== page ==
Comment by Christine Robins

You’re right. Fixed it.

Comment by Heteromeles

I don’t think that there is a lot you need to change about fossil fuels. Coal is failing now, but when the fracking boom goes bust and conventional oil can no longer keep up with demand, countries will go back to coal mining. The decline of fossil fuels is a long road with lots of high frequency booms and busts superimposed on a long term downward trend. The time span over which this will take place is, I think, the difficult part to predict. But I have no doubt though that we will eventually consume all of the fossil fuels we can access with a positive energy return on investment (EROI) and the world will be so desperate for conventional oil sources that we will continue to pump even with a highly negative EROI – probably using coal energy. The unfortunate reality is that when those fuels become difficult to obtain humanity will burn the forests for heating and cooking and if population projections hold some 10 billion desperate people will deforest the planet trying to survive in the coming population overshoot.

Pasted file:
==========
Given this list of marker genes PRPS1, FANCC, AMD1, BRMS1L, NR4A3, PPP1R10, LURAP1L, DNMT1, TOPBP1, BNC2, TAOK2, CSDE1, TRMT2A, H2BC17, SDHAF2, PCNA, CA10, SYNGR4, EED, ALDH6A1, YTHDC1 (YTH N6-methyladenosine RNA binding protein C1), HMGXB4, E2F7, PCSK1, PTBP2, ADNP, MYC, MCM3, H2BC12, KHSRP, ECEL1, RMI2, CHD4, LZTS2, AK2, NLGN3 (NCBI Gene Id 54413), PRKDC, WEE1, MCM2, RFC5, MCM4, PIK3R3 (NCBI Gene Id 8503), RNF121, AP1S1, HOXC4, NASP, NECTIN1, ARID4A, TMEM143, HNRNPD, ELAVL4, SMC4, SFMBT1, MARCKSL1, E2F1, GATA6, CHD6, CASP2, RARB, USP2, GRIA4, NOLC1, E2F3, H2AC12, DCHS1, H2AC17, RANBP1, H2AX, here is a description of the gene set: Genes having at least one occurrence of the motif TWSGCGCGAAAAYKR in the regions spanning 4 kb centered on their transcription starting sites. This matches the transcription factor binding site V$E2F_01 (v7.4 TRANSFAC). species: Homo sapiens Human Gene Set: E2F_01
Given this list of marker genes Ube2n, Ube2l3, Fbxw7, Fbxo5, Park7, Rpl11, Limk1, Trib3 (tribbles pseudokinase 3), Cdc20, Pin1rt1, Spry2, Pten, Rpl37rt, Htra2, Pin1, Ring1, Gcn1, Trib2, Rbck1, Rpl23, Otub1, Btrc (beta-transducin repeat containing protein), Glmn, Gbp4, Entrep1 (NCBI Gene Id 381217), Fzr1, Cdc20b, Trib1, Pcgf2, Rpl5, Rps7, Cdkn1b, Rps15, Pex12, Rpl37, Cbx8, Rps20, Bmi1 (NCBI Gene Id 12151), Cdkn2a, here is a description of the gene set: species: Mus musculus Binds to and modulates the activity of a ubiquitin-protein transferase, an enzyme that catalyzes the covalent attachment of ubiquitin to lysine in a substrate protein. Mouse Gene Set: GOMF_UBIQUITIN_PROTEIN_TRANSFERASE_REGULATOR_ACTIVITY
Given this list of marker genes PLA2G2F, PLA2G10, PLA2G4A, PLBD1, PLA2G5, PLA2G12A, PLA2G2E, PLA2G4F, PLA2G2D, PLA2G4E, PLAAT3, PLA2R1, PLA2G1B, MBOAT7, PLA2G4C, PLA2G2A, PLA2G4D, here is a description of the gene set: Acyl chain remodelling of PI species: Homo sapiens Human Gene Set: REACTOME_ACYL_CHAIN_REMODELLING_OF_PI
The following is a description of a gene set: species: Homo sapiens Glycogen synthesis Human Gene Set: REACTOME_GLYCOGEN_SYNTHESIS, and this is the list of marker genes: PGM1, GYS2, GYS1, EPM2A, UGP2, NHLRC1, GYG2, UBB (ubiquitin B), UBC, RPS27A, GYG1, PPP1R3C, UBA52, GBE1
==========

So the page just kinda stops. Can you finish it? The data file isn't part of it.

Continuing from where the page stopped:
Humanity is no different than the bacteria in a petri dish – we will continue to consume whatever energy we can access with little or no concern for the big picture consequences. We will continue to expand our population while that energy is available and crash when it’s gone. Concern about climate change will go right out the window for most people when faced with satisfying the basics of food and shelter.

Depressing as it all is I think that you got it right the first time except perhaps for the time scale. I think that you compressed into around 100 years a decline that will proceed over 3 or 4 or 500 years.

Comment by Jim Edwards